The concept of adventure is open to question – one person's shark dive is another person's unopened mussel; both could end badly and the degree of danger is purely subjective.
For instance, I thought our group was being quite adventurous when we hiked to the pool and waterfall at the very end of El Questro Gorge, deep in Western Australia's East Kimberley region. OK, it's not hand-feeding great whites or leaping off mountains in a webbed onesie but it is just over seven kilometres of rugged, rocky riverbed there and back that takes anything from three to five hours, depending on your level of fitness.
At one point in this deep and narrow gorge there's a wade through waist-high water to reach and climb up a large spherical boulder that blocks the way, and in the final section you must navigate an almost vertical wall down which bubbles a sparkling stream of water. It's enough to stop one of our group in their tracks: "Nah, I'll wait here."
On the way back, after a refreshing dip in that idyllic waterhole (deep waters, converging gorge walls, glancing sunlight) we meet another visitor coming the other way. To negotiate this punishing terrain, I am wearing all the right schmutter: cargo pants with more pockets than a snooker table, wide-brimmed hat, backpack with water bottle, a moisture-wicking shirt made of some material more expensive than gold and walking boots. He is wearing swimmers, a threadbare T-shirt and … thongs. Now there, I think, is a bloke just gagging for adventure.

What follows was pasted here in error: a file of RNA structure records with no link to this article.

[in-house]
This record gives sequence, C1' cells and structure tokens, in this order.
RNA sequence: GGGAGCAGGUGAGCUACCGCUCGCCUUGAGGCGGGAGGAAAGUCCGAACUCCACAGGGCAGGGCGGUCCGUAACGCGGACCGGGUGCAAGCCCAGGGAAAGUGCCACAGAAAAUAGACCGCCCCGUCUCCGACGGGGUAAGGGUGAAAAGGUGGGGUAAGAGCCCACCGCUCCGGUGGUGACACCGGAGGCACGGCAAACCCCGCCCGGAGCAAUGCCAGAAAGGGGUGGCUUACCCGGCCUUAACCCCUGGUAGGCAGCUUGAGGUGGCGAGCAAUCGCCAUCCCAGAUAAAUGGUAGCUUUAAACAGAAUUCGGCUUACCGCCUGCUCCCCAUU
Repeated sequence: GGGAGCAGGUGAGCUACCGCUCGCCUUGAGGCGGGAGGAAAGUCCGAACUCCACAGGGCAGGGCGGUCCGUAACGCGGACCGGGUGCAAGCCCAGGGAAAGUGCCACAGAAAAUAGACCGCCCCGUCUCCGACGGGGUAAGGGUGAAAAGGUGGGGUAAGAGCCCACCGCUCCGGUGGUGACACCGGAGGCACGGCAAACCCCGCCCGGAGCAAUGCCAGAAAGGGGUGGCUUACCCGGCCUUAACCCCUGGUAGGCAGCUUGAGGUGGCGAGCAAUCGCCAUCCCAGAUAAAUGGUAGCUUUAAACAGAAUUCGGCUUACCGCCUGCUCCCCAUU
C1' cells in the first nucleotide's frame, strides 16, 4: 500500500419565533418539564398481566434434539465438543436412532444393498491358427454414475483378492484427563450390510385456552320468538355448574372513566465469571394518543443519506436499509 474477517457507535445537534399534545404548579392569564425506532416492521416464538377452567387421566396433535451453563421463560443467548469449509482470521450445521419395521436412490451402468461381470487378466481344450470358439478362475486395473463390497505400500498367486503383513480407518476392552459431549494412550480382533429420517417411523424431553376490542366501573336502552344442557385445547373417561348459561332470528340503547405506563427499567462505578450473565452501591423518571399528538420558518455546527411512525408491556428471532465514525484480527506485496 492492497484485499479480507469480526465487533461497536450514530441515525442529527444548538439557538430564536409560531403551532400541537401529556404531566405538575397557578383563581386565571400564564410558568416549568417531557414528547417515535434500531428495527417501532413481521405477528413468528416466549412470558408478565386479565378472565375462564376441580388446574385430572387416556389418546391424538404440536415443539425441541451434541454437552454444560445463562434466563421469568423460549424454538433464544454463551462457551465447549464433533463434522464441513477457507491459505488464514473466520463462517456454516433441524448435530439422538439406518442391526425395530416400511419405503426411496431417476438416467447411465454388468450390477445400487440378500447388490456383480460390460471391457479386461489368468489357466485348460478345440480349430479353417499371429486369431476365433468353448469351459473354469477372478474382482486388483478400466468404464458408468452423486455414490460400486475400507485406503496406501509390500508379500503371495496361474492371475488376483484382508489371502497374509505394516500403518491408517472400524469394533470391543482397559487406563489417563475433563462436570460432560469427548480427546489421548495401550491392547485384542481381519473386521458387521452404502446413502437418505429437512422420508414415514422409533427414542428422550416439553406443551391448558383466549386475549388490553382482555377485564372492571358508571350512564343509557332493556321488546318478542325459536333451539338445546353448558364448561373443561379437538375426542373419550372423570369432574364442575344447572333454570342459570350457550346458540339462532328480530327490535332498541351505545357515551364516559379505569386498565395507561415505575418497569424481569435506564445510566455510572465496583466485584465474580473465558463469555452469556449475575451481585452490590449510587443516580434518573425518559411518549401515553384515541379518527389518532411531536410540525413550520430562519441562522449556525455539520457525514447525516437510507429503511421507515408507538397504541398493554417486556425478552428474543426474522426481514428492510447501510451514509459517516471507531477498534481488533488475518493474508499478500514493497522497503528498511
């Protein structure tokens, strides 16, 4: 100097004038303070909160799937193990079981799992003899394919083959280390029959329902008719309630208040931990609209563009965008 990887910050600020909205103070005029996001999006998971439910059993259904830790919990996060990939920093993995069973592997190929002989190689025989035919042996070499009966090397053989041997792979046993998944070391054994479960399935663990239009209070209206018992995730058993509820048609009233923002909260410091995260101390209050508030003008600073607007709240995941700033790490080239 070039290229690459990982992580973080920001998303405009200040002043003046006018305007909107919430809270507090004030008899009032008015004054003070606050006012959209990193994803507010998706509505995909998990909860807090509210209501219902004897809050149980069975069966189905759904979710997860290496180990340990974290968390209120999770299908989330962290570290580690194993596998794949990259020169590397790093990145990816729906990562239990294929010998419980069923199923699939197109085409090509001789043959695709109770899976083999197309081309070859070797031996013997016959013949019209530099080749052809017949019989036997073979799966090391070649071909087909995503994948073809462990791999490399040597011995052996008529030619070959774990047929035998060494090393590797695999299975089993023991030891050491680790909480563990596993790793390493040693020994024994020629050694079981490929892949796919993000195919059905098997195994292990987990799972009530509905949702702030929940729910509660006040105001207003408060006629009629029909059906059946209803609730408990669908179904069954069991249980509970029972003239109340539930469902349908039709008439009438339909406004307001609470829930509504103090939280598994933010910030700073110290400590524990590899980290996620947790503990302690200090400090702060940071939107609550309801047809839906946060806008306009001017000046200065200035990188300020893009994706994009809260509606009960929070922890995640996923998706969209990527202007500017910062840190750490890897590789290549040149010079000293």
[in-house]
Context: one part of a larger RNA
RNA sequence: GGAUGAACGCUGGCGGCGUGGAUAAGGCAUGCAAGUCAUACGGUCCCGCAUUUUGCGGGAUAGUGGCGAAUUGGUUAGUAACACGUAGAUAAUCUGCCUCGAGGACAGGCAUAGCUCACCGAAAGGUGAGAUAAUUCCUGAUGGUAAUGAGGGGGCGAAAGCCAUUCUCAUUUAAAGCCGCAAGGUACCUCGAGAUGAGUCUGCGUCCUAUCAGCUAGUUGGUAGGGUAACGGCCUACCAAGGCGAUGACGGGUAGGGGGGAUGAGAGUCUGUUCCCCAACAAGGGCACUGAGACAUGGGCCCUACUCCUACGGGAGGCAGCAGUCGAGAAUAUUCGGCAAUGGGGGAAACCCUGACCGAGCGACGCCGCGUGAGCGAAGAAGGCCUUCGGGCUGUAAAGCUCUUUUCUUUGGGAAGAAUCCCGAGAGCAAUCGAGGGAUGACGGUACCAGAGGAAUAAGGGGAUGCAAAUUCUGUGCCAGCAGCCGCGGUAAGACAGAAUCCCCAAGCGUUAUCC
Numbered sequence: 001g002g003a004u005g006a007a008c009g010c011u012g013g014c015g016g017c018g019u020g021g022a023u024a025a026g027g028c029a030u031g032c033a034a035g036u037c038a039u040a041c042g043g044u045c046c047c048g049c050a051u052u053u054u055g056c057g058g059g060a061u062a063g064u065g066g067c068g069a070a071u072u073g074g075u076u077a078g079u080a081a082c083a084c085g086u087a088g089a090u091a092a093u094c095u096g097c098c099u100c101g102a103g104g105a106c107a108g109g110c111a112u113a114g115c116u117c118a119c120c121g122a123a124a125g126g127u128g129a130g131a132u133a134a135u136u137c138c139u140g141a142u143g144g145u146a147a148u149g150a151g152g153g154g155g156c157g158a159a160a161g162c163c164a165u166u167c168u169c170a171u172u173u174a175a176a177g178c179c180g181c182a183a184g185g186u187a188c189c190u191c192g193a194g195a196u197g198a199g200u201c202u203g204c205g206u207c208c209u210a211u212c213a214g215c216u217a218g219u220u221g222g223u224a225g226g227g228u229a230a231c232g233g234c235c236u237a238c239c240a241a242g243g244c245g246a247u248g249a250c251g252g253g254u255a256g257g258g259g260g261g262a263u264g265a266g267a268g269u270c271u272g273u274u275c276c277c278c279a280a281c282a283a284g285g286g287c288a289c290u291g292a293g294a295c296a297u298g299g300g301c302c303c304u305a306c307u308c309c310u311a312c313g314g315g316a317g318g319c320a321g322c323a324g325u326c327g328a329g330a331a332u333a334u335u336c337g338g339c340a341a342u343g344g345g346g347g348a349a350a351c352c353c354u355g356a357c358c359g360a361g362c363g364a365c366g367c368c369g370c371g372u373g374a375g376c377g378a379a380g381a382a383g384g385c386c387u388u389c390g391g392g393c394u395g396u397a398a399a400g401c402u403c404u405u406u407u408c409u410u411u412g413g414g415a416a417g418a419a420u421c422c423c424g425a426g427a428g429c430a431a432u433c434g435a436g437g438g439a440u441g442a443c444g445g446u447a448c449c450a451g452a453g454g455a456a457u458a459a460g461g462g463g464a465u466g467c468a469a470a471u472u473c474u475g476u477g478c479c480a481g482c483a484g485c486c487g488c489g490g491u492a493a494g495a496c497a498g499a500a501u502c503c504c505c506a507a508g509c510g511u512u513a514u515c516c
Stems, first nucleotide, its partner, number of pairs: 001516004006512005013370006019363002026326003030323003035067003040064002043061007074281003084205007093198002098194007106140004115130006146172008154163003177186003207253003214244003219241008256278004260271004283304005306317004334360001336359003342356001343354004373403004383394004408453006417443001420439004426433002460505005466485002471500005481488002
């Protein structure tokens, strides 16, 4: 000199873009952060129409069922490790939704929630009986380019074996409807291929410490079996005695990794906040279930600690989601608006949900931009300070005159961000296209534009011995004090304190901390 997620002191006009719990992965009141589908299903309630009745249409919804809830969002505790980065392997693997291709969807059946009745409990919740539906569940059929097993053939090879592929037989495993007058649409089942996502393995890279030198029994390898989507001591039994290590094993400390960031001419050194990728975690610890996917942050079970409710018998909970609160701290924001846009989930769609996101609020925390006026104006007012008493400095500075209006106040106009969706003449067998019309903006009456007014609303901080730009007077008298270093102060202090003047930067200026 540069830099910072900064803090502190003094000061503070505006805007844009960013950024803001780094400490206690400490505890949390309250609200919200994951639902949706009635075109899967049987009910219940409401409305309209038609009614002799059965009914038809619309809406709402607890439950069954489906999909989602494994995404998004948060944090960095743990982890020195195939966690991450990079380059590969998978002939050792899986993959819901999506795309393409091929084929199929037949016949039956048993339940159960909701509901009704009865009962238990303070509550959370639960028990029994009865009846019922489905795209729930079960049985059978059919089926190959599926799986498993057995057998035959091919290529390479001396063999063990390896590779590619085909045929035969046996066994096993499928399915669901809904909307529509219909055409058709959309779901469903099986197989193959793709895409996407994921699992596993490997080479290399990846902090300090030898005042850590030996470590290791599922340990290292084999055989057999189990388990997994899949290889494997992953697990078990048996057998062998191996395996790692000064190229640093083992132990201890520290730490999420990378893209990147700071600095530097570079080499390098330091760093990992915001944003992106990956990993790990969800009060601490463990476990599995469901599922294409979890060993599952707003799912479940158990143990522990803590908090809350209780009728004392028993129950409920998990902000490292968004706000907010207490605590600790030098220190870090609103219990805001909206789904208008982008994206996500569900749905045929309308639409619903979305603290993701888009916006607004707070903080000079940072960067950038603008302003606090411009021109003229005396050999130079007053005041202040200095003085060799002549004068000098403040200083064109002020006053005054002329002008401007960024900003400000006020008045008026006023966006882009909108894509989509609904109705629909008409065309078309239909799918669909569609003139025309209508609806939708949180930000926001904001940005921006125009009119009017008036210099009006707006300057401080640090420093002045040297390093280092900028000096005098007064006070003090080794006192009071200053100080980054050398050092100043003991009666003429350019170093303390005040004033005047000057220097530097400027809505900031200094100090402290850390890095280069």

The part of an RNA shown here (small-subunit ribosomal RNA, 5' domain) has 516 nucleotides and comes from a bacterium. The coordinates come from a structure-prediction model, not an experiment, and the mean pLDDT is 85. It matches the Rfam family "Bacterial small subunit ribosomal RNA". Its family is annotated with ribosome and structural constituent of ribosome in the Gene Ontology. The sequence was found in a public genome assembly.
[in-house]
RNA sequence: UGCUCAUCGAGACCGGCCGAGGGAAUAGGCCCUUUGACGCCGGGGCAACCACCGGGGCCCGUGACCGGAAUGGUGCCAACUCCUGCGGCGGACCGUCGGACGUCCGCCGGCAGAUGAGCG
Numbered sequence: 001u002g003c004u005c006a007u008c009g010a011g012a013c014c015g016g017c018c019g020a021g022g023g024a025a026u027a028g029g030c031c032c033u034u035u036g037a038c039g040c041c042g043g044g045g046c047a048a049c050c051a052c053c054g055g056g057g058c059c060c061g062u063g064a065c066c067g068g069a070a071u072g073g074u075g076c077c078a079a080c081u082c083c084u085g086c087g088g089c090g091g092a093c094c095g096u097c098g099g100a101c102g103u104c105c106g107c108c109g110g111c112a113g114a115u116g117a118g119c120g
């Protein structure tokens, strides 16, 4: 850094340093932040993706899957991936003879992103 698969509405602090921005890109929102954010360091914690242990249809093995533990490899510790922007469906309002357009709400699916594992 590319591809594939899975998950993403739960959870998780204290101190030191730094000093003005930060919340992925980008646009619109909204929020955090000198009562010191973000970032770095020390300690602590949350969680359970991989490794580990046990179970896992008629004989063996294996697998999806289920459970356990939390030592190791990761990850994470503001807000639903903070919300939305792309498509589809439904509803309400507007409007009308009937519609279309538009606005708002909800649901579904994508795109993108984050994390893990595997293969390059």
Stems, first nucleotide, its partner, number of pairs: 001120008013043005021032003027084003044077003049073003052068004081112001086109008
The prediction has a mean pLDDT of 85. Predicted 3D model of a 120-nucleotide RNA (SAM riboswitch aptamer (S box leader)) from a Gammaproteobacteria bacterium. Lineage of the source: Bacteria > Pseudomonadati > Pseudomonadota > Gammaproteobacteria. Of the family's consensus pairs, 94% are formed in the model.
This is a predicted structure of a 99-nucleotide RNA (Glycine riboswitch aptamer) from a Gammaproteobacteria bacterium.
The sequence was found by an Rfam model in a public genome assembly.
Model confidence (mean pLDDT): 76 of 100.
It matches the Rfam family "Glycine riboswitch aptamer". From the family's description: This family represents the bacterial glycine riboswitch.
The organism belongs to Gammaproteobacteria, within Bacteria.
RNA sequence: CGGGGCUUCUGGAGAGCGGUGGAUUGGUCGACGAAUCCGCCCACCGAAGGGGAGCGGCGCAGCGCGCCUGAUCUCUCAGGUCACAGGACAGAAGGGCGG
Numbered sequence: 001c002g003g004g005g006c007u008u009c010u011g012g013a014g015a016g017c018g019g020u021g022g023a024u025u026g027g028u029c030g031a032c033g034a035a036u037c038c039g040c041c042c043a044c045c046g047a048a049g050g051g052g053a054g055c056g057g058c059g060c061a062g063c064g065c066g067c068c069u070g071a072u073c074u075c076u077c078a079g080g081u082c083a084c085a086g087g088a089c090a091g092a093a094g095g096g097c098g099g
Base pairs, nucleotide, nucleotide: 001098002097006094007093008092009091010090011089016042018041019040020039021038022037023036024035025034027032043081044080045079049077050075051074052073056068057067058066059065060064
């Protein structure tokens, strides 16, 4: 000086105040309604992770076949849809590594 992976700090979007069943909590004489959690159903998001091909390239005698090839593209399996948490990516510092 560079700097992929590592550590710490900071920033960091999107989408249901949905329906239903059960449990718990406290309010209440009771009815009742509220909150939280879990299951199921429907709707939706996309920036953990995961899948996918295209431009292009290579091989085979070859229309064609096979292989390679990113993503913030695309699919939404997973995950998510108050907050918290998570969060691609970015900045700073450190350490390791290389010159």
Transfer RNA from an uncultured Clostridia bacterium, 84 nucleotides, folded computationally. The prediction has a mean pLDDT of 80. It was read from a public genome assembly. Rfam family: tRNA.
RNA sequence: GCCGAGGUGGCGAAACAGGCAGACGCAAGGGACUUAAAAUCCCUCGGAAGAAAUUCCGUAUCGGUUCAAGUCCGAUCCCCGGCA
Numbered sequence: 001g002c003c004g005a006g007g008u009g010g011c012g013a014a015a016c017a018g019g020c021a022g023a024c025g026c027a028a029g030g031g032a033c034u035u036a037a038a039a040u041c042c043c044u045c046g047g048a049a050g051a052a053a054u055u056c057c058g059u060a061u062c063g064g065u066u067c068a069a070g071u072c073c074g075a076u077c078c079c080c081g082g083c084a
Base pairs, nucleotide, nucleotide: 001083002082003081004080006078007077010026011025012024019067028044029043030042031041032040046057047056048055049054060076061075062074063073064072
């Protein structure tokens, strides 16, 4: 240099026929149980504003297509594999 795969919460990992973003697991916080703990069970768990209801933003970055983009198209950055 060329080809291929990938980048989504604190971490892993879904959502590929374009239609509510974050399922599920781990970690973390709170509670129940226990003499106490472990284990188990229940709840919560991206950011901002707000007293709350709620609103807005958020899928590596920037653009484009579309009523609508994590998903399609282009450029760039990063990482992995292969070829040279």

First established as a cattle station in 1903, El Questro was bought and turned into a tourist destination in 1991.
There are three resorts here: Emma Gorge (with cabins), the Station (with bungalows and simple camping) and the luxurious rooms and suites of the Homestead, which perches on the edge of the Chamberlain River.
In February this year, the G'day Group announced it had bought El Questro (as well as the Kings Canyon Resort in the Northern Territory, and the Lane Cove Holiday Park) from the Delaware North company, which has owned the Kimberley resort for the past 10 years. No major changes are expected but G'Day says it plans to spend about $22 million to upgrade the three properties.